North Korea Funding Nuclear Weapons with Bitcoin

Security analysts think that North Korean dictator Kim Jong-un has instructed its technical experts to mine bitcoin, demand it for ransom payments and steal the digital coins from online wallets and exchanges before cashing them in.

A few days ago, the US imposed new sanctions on North Korea over its nuclear and missiles programme, but this may have done less damage than expected. The problem here is that North Korea can partially bypass these financial restriction by using cryptocurrency, having approximately £144million in digital cryptocurrency transactions.

“The majority of international and US sanctions thus far have focused on pressure points on territorial North Korea and the North Korean regime. Those sanctions have been ongoing for years and years and years at this point, but the regime has not abandoned its drive to develop ballistic missiles or nuclear weapons,” said former top National Security Agency official Priscilla Moriuchi in a Vox interview.

In a Radio Free Asia interview, Priscilla Moriuchi said that North Korea raked in approximately 11,000 Bitcoins by employing a cunning sanction busting scheme.

If the country had monetized them when in mid-December when the prices hit all time highs, it would have made $151 million.

She also is of the belief that the regime earns more than $200 million by converting digital currencies into fiat currencies.

“While that’s not enough to fully fund North Korea’s nuclear and ballistic missile programs, it certainly doesn’t hurt.”420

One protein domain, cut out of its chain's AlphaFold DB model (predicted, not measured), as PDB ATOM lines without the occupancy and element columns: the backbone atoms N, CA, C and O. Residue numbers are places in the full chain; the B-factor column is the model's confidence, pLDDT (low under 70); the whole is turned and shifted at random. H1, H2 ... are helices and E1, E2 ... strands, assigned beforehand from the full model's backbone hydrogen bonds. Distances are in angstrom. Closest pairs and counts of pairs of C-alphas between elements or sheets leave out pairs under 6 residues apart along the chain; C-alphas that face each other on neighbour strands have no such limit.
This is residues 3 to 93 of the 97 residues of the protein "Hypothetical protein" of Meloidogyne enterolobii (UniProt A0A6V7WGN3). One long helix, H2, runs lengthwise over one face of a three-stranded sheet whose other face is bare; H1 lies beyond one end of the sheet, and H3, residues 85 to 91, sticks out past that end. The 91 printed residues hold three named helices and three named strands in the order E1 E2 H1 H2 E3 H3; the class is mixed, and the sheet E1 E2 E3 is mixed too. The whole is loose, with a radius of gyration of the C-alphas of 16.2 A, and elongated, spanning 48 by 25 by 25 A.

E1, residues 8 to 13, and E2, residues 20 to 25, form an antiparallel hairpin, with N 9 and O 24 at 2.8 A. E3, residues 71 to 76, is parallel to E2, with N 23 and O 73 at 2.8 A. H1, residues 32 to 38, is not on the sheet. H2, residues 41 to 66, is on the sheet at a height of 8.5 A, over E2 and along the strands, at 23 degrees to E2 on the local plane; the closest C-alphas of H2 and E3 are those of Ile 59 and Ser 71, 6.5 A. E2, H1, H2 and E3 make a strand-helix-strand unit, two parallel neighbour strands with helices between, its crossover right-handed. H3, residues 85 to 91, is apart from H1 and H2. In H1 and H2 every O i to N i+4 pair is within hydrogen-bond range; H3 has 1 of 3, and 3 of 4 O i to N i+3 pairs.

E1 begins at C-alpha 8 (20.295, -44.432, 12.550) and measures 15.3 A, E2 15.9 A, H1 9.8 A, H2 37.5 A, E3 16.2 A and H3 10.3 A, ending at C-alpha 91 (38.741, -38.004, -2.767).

“I would bet that these coins are being turned into something – currency or physical goods – that are supporting North Korea’s nuclear and ballistic missile programme,” said Moriuchi.

Ashley Shen, a security researcher that works independently has tracked three hacking groups: Lazarus, Andariel and Bluenoroff, which attacked bitcoin exchanges, and thinks that the rogue nation is responsible for the targeted raids.

The price of bitcoin has soared in recent month, rising from around $1,000 from the beginning of 2017 reaching nearly $20,000 near the end of the year.

Lee Don-geun, South Korean Internet and Security Agency director had to say on the matter: “It is a fact that North Korea has been attacking virtual currency exchanges.”

“We don’t know how much North Korea has stolen so far, but we do know that the police have confirmed the regime’s hacking attempts.”

There have been many reported hacking attempts (some with varying degrees of success) on South Korea cryptocurrency exchanges, and most of them have been traced to its northern counterpart. And in spite of the ever- growing number of sanctions imposed, North Korea seems to plan on continuing on this path.

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